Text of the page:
FELDMAN: What is a good story in the insurance business?

PHILLIPS: We had a client who gave me permission to post a video from one of the practice sessions of an insurance advisor giving a presentation about that year’s new insurance offerings. I titled the video, “How to Speak About a Boring Topic.”

I say that tongue in cheek because what I typically hear from people in an industry like insurance is, “Well, I don’t really have a sexy topic to talk about. It’s not the most interesting thing.”

The point that he made so beautifully in that video is there’s an interesting way to talk about almost anything. He started the speech off with a story about a client he had dealt with several years earlier whose husband passed away from cancer.

The widow, a relatively young woman, came into the office to collect on what would be only a $4,000 life insurance payout. It was so low because her husband was ill for several years before he finally passed away. As the agent went through the paperwork, he discovered there was one item in it that suggested the $4,000 payout was actually much lower than what she was entitled to.

He did some research and three weeks later handed her a check for $100,000. He said, “When I think about what we do and the importance of what we do, those are the moments that make it so meaningful for me.”

Wow! I’m not in the business, I do not have a spouse dying of a terminal disease, but, man, that story hit me when he told it.

That created a much broader frame about insurance products than if he had simply gone in and listed, “Here are our 10 new insurance offerings for the year.” It’s not just about the “what you do,” it’s about the “why” of what you do.

FELDMAN: How do you steer an interview if it’s going off-kilter?

PHILLIPS: There are two categories of questions that go off-kilter: one is when the reporter really doesn’t know what to ask, and the other is when the reporter knows exactly what he’s asking and it’s something you don’t want to be spending a lot of time talking about.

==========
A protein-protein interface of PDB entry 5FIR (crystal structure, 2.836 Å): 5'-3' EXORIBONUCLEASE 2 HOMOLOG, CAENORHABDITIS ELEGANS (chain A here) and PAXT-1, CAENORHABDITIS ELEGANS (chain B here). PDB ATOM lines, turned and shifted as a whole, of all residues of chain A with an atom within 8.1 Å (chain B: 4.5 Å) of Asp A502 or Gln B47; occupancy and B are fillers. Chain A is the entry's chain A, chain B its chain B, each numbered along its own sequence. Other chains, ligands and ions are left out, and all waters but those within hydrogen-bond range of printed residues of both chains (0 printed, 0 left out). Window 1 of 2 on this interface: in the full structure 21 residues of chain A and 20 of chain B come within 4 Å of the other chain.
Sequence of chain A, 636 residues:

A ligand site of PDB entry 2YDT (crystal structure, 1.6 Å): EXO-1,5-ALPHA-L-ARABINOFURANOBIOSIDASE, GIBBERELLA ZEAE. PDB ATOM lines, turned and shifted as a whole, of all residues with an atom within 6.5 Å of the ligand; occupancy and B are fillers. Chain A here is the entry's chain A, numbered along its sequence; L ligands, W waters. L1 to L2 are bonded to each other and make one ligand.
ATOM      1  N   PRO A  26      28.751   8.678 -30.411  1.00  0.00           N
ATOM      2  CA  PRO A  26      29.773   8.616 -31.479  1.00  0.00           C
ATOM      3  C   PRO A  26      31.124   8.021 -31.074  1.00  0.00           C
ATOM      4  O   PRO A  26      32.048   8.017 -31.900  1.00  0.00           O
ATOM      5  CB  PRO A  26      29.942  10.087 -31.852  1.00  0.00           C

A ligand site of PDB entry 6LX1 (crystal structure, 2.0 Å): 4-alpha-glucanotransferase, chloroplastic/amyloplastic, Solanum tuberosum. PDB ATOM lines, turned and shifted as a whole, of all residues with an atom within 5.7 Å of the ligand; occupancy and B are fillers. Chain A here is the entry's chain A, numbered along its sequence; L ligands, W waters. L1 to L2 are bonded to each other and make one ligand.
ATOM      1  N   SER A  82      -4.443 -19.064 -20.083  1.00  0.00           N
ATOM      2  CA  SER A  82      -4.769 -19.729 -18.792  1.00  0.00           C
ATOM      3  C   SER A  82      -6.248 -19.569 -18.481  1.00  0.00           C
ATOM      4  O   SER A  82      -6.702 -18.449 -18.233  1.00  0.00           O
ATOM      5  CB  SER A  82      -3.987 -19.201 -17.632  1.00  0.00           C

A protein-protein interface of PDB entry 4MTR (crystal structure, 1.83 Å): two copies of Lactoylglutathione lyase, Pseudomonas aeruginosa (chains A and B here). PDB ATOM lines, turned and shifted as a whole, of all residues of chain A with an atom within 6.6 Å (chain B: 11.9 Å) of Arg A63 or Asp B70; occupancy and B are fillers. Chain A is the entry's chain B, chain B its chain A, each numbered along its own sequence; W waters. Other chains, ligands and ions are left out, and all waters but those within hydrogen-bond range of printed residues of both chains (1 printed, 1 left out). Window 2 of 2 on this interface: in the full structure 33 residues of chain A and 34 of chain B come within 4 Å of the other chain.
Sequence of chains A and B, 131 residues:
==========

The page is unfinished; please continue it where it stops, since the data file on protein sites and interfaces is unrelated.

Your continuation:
The first category happens a lot in radio interviews. The average radio host may host a four-hour live show five days a week, with three guests an hour – that’s 12 guests a show, every day times five days a week. That’s 60 guests in a week.

That host cannot prepare for your interview as much as he or she would want to. So a lot of times the questions are not really relevant. One thing you can do is send a recommended question sheet to the interviewer in advance. You can’t send that to The New York Times. But many times, you can send it to a local radio host, who will appreciate it.

I have a system called the A.T.M.S. A is for Answer the question. T for Transition. M for get back to your Message, or story, statistics and sound bites. And the S stands for Sell, which is a synonym for a call to action: visit our website, call our phone number.

Even if you’re asked a question that you don’t want to answer, you should almost always answer the question directly. This is especially true in a live exchange. If the public or the reporter believes you are being evasive, you will lose credibility in the eyes of the public. So it’s not worth taking that chance. But the answer could be very short: “Yes ... no ... maybe ... perhaps ... that’s unclear.” Then use a transition line, “But what we’re really seeing here is...,” and you’re right back to your message. So that’s one way of getting back to the things that you want to talk about.

I want to be clear that this is not an excuse to be evasive. If a reporter is asking you a question about a topic that the public or customers or people in your industry are likely to be concerned about, your best strategy is to offer a direct and specific answer to that question.

FELDMAN: What if you don’t know the answer?

PHILLIPS: If it’s a print interview, you could simply say, “I don’t know,” find out and then get back to the reporter. That’s straightforward. Reporters don’t expect you to have a full encyclopedic knowledge of everything. So it’s absolutely fine to say, “I don’t know.”